Scotsman Review 31.03.14

DESPITE what it says on the tin, the contents of Edinburgh Bach Choir’s spring concert only had one work by the man himself – and they didn’t sing it.

Instead, Malcolm Goodare – a pupil at the City of Edinburgh Music School – took to the stage to perform Bach’s Cello Suite No 2, and very nearly stole the show. When emotional maturity arrives, to meet the technical dexterity already firmly in place, Goodare will be a genuine force to be reckoned with.

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A report from the Higher Education Funding Council for England (Hefce) which looked at the degree outcomes of 130,000 young university entrants who entered full-time degree courses in autumn 2007, also confirmed previous studies suggesting that pupils at state schools do better than privately educated students, when they hold the same grades.

Review of Peebles' Orchestra's Autumn Concert:  

"The final new beginning we witnessed at Peebles' Orchestra Autumn Concert was surely that of two exciting musical careers for the evening’s outstanding young soloists. Malcolm Goodare and Alasdair Morton, both just 16 years old and pupils of Alasdair Mitchell at the City of Edinburgh Music School, joined the orchestra for a performance of Vivaldi’s Concert for Two Cellos and Strings.

Both had impressive stage presence, played with great beauty of tone (particularly evident in the central slow movement) and dealt effortlessly with the fast passagework of the outer movements. Particularly striking was how well they interacted, whether harmonising or imitating, in a way befitting experienced chamber musicians. The accompaniment by the orchestra’s strings was by turns sensitive and lively, making this a truly satisfying account of a rarely-heard work, but the stars of the show were undoubtedly the soloists, of whom we can confidently expect to hear much more in the future!".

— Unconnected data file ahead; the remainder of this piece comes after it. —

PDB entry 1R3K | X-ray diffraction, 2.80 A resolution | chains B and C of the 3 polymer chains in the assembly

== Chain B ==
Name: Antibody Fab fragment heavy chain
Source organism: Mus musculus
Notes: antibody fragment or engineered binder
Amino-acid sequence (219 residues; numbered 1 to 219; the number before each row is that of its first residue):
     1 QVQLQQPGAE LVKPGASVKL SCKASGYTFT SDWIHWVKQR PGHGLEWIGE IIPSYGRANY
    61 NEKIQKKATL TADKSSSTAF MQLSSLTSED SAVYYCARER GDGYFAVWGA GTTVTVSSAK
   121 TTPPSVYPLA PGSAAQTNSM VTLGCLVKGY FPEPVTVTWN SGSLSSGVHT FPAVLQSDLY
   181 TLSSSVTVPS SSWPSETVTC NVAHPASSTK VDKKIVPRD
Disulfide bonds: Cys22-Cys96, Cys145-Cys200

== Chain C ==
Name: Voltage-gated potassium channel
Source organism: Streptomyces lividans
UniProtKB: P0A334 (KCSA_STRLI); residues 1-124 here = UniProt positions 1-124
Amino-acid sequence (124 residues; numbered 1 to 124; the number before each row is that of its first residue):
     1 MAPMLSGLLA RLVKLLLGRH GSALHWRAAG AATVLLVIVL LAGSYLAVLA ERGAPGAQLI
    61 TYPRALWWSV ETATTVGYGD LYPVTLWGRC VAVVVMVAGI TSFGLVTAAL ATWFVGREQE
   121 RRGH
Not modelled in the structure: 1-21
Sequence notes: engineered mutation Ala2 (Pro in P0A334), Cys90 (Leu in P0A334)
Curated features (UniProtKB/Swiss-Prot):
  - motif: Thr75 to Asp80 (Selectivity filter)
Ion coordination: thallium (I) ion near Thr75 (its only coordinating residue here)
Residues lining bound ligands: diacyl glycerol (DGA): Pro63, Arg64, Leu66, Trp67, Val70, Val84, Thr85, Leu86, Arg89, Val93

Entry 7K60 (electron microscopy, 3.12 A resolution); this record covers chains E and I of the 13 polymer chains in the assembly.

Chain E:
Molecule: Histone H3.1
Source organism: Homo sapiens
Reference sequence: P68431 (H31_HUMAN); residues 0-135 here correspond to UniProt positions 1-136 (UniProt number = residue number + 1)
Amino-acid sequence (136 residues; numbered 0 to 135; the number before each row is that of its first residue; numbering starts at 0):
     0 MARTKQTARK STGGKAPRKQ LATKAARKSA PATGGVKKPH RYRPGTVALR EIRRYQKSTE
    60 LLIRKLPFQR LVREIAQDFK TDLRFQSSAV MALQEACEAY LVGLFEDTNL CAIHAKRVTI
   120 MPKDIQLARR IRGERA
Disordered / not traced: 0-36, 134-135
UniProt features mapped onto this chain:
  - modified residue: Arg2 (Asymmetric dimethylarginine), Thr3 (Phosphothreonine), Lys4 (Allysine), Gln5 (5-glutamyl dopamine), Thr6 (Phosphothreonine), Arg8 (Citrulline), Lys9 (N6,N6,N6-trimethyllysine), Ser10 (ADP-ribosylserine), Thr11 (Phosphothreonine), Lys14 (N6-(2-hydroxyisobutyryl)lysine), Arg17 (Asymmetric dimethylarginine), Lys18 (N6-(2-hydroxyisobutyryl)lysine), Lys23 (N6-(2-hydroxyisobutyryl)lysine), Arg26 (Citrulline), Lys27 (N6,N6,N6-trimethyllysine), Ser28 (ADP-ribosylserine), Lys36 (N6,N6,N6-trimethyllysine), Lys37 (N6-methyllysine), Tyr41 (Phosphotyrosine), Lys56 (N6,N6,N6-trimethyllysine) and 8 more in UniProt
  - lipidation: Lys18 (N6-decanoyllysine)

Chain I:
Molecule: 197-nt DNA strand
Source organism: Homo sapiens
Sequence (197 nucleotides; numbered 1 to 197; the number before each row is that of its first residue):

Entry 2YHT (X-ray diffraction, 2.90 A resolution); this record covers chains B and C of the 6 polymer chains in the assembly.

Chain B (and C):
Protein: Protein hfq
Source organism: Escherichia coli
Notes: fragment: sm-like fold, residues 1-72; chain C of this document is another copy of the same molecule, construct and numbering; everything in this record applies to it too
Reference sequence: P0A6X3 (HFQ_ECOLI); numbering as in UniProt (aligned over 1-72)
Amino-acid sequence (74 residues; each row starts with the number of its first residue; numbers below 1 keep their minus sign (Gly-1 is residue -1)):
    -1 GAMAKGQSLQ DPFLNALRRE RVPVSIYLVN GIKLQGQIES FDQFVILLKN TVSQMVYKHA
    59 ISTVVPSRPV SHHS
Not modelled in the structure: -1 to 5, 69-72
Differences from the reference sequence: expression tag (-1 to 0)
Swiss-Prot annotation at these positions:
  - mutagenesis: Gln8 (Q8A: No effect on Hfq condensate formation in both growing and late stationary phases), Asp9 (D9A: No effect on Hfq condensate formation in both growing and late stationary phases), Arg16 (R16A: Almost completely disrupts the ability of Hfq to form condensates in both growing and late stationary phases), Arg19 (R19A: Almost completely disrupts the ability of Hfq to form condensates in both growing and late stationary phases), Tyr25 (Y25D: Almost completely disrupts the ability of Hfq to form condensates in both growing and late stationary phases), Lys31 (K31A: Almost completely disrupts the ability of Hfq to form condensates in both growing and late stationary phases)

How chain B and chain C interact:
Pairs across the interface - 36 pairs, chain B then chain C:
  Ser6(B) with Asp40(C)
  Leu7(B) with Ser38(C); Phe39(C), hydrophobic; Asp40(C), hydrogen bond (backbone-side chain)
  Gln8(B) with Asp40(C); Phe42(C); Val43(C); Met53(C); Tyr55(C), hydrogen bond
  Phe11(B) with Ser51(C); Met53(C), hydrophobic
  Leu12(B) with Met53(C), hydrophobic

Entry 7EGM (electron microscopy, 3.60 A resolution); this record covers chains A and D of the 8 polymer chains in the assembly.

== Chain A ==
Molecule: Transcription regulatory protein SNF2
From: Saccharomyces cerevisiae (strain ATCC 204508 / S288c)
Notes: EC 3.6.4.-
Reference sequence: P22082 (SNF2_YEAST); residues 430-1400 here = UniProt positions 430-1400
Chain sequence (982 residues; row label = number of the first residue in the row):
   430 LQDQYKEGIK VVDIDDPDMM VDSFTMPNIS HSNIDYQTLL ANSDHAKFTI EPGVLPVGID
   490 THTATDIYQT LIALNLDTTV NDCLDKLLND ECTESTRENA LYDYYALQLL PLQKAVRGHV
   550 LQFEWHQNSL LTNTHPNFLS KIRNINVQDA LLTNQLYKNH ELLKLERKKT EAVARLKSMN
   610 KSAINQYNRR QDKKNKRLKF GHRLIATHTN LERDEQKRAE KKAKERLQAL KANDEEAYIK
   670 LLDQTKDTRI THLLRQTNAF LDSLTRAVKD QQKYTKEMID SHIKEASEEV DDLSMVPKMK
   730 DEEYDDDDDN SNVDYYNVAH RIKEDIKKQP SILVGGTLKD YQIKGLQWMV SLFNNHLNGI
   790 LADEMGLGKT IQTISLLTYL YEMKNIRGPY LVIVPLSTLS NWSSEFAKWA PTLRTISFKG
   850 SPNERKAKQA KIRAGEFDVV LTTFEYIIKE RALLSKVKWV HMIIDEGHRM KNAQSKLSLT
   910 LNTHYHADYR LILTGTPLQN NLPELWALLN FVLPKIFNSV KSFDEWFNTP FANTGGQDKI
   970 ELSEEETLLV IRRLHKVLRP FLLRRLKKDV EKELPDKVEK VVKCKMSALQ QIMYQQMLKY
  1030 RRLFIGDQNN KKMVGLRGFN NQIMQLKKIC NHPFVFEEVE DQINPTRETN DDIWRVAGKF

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Not often we quote The Tatler - but nice to get a mention in the following article.....

The Tatler Guide to State Schools - 3rd January 2014

More bang for no bucks: the smarter side of the fee-free system. Alice Rose rounds up the best non-public schools in the land...

We are not idiots. We know that Tatler is the last place you might expect to find a guide to state schools. But consider this: to put two children through the private system costs around £600,000 - that's £1.2 million before tax. And is private really superior? Not always, not any more. The state sector has some spanking-new buildings, strong discipline, sporting rigour and academic ambition. Plus, your child gets a better preparation for the real world, the one where not everything is handed to them on a sterling-silver platter, where there is a cosmopolitan mix, where you will have to fight to get to the top. And best of all, when you do finally get into the Cabinet, everyone will love you because you didn't go to Eton.

So here they are, the crème de la crème of the British state system.Do everything you can to get your children a place at one of these schools - you will not regret it.

Follow the link to read a review by Music School student Isla Ratcliff in the Herald newspaper:

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Guide for Parents


In accepting a student into The Music School, The City of Edinburgh Council is making a major commitment to resources, and if the School is to be of maximum benefit to its students this commitment must be matched by that of students and parents. This guide is intended to help parents play their part in the process.

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The Selection Procedure


A preliminary audition can be arranged through the Director of The Music School at any time during the academic year. On the basis of this informal meeting advice will be given on whether or not to proceed further. Those short-listed for a final audition will be called in for assessment by a panel of highly-renowned musicians from both within and outwith the School.

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